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For All Abilities

Nov 9, 2020

For this episode, we interviewed Cassidy Hooper about living with Turner Syndrome. 

Betsy Furler  0:05   Welcome to for all abilities, the podcast. This is your host, Betsy Furler. The aim of this podcast is to highlight the amazing things people with ADHD, dyslexia, learning differences and autism are doing to improve our world. Have a listen to for all abilities, the podcast, and please subscribe on whatever podcast app you're listening to us on. Welcome back to for all abilities, the podcast. This is your host, Betsy Furler. And I'm back here today to talk to yet another amazing person with Nord neurodiversity, and he's going to talk about her life and how she's using her skills as a person with autism to make a difference in this world. So well show Cassidy Hooper, how are you?  Cassidy Hooper  1:00   I'm good. How are you better see the sunrise, your podcast? Yes. So  Betsy Furler  1:05   I'm so excited to have you. So why don't you introduce yourself real quick to our audience?  Cassidy Hooper  1:11   Yes, of course. So I'm Cassidy Hooper. First, I'm from North East Mississippi. And I was diagnosed with a rare genetic condition called Turner Syndrome. When I was nine days old, and at around 17 years old, I was diagnosed with Asperger syndrome, a form of autism. And as far as neuro, neuro diversity, and what I do for the autism community is I do some advocacy work for the art of North East Mississippi. I am the community navigator for the autism now division within the ark. And um, yeah, so that's a little bit about me.  Betsy Furler  1:57   So what were you like as a little girl? What do you remember about your childhood? I guess, you your diagnosis you knew of when you were little was Turner Syndrome?  Cassidy Hooper  2:07   Yes. Um, well, as a child, I was always really sick. Um, but I was in the hospital for a while. But, um, I didn't walk until I was around like 19 months. And so yeah, that's, that's pretty much all I know, for my childhood. Um, I was pretty much sick. Throughout.  Betsy Furler  2:38   What about school? Did you enjoy going to school?  Cassidy Hooper  2:41   Yeah, um, for me, it was hard to always stay to myself most of the time. I didn't really connect with the other, my peers, um, with other kids? Very much. I just stayed to myself most of the time, but I think I've gotten better socially, as I've gotten older. Um, so yeah.  Betsy Furler  3:08   What about in high school did you do in? Were you in special ed classes? Or were you in general ed classes?  Cassidy Hooper  3:14   general ed? Oh, good. Okay. Good.  Betsy Furler  3:17   And in high school, did you do band or any extracurricular activities? Or did you pretty much just stay with the academic classes?  Cassidy Hooper  3:26   I stayed with the academic classes pretty much my entire high school career.  Betsy Furler  3:33   Did you what kind of grades did you make? Did you do okay, or was it hard for you?  Cassidy Hooper  3:38   Yeah, I did pretty good. Um, I was actually, when I graduated high school. I was for highest ranking in my class with honors when I graduated high school, so  Unknown Speaker  3:52   I, yeah, he got really well.  Cassidy Hooper  3:55   Yeah. So that's cool. Yeah. What  Unknown Speaker  3:59   did you do after high school?  Cassidy Hooper  4:02   Well, I went to a local community college, but it didn't work out. So I'm now currently not going to college anymore. So yeah, it didn't work out. Because no, I had to take a math elective. And that's my worst subject. I had visual spatial awareness issues. So math was really a struggle for me. And I had to take college algebra. So yeah, yeah. So it was difficult. So that college wasn't for me. So I was drew and but yeah,  Betsy Furler  4:46   yeah, college is not for everybody, right, and doesn't necessarily even give us the skills we need. So what have How did you have you had any other jobs besides the job at the arc that you're currently doing?  Cassidy Hooper  5:00   Well, I, I went to rehab, called Building words. But that didn't work out either. So it wasn't a good fit for me. So  Betsy Furler  5:15   what kind of jobs did they have you doing  Cassidy Hooper  5:17   over there? Why would like woodworking and things like that, like factory work?  Betsy Furler  5:24   probably wasn't good for somebody with visual spatial challenges either, right?  Cassidy Hooper  5:31   Yeah, exactly.  Betsy Furler  5:32   Doesn't sound like a good, good fit for your strengths.  Cassidy Hooper  5:36   Yes, exactly.  Unknown Speaker  5:39   So how did you come up with the arc?  Cassidy Hooper  5:42   Um, I got involved, I connected with the president Cheryl file zone of the arc of Northeast Mississippi chapter locally here. And she, we met, and she just thought that would be a good fit to volunteer at the art as the community navigator. So right now it's a volunteer position. But it's awesome to know advocate for individuals with autism. As someone with autism, I think it's really important to have that experience and to mentor other individuals with autism. So that's been great. Yeah,  Betsy Furler  6:35   I agree. Because they're things that you don't know. Unless you've lived it yourself.  Cassidy Hooper  6:41   Yes, absolutely.  Betsy Furler  6:43   So tell me what kind of things do you do for your Do you call them clients are? What do you call the people that you work with?  Cassidy Hooper  6:52   No, no. Um, well, right now, because of the pandemic, it's hard to get the programming going for this division? Uh, huh. No, with the pandemic and all. So we're trying to do some fundraising and things like that to get it going. And, yeah, so it's been tough, you know, with the pandemic, but we're trying to get it going. And, yeah,  Betsy Furler  7:22   that's amazing. So what is your dream for what you would like to do in the future?  Cassidy Hooper  7:30   for the future, I would like to become a mentor for other individuals with autism. And just, you know, know that they're not alone. And they can be any time they want to be. They can be, they can have a job, they can do anything they want to do in our lives. And autism shouldn't stop them from living our life.  Betsy Furler  8:01   That's awesome. So what else do you like to do? What do you like to do for fun?  Cassidy Hooper  8:07   Fun, I like listening to music and watching TV and movies and things like that. Yeah. What's your what's?  Betsy Furler  8:17   What's your favorite TV show right now?  Cassidy Hooper  8:20   I love the Big Bang Theory. And I love the good doctor.  Betsy Furler  8:27   I like I really like the big bang theory. I've only seen a couple of episodes of the good doctor, but I really big bang theory.  Cassidy Hooper  8:35   Yeah,  Betsy Furler  8:36   I did a I did a TED talk just the other day on using our strengths and our differences as our superpowers. And I talked about people who were to he are twice exceptional, who have a cognitive difference or disability as well as academic giftedness. And when I was memorizing, memorizing my speech, I had some pictures that I was looking at to try to help me remember, you know, the different areas of the speech. And I used a picture of Sheldon for that too.  Cassidy Hooper  9:04   He Yeah.  Betsy Furler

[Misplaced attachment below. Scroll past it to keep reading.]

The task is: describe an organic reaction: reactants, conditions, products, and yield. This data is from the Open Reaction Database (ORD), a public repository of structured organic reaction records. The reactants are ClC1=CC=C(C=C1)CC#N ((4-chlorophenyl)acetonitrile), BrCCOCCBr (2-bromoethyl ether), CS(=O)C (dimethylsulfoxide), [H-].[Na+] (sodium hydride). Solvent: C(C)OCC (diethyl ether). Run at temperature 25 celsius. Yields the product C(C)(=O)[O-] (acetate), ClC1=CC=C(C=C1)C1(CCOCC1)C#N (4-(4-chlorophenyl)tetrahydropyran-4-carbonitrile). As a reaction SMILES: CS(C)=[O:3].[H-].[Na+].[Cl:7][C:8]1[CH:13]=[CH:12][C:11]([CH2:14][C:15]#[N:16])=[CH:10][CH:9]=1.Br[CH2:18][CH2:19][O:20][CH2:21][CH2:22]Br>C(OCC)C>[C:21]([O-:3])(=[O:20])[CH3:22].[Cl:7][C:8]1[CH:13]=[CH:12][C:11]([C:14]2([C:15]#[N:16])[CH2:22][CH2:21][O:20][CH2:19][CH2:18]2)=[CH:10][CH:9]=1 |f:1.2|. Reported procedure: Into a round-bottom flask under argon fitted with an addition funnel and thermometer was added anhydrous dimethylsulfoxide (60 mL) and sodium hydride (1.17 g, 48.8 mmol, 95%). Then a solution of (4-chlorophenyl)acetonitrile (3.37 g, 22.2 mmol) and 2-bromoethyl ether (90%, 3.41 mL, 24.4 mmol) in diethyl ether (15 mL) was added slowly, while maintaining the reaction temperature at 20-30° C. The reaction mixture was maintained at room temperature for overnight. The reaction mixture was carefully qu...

Yeah. And so what, um, you said you want to do advocacy, advocacy for people with autism in the future for your work or continue that because that's what you're what you're working on right now. And what do you think your strengths are in the workforce? Because sounds like he made great grades. And so you know, what, what do you think your strengths are that you can bring? Bring to an organization?  Cassidy Hooper  9:37   I Yes, well, um, you know, I'm really good on and resources. I'm a very big researcher, and paying attention to detail like I'm very detail oriented. Yeah, and so yeah, I think that will be really awesome for workforce?  Betsy Furler  10:01   Absolutely, yeah, those are skills that a lot of people don't have or the or they have no interest in it, you know? Yeah, yeah. Yeah, I think I really believe everybody needs to find what they do well, and then figure out a job that can use those skills because that way you're happier. And the people that you work for happier. Yeah, we're all happier when we're using our strengths.  Cassidy Hooper  10:24   Yes, absolutely.  Betsy Furler  10:26   Not having to do something that's difficult and, you know, not built on what we like to do and what we do well. Yeah, well, Cassidy this has been awesome. I'm I think our my audience is going to really appreciate hearing from you and they might want to connect with you. How could people connect with you if in the future?  Cassidy Hooper  10:47   Yes, so I have a Facebook Cassidy Hooper. See a SS ID blog. h o. p er. So they can connect me on Facebook. And I also have an Instagram, Miss Cassidy Eden. So that's my Instagram handle. And I connect with me there's Wales. So yeah, with the questions you have. And if you want to connect me and follow me and bring me you can, so yeah.  Unknown Speaker  11:26   Awesome. Well, thank  Betsy Furler  11:26   you so much for being on the show.  Cassidy Hooper  11:30   You're welcome. And I enjoyed it. Thank you for having me. And audience. Thank  Betsy Furler  11:34   you so much for tuning in. Again, please rate, review, subscribe, and all those things with this podcast on whatever podcast platform you're listening to. And if you want to know more about the company that I founded, for all abilities, you can go to my website at for all abilities calm, to find out about how we help businesses, support their customers and their employees with disabilities and also help them reach required mandates from the ADA for federal and corporate contracting. And you can also follow me on LinkedIn at Betsy Furler f er le AR. Thanks for tuning in. Thanks so much for listening to the for all abilities podcast. This is Betsy Furler, your host and I really appreciate your time listening to the podcast. And please subscribe on any podcast app that you're listening to us on. If you'd like to know more about what we do in our software that helps employer support their employees with ADHD dyslexia, learning differences in autism, please go to www dot for all You can also follow us on Instagram. And you can follow me on LinkedIn at Betsy Furler. f as in Frank, you are le AR Have a great day and we will see you soon.  Transcribed by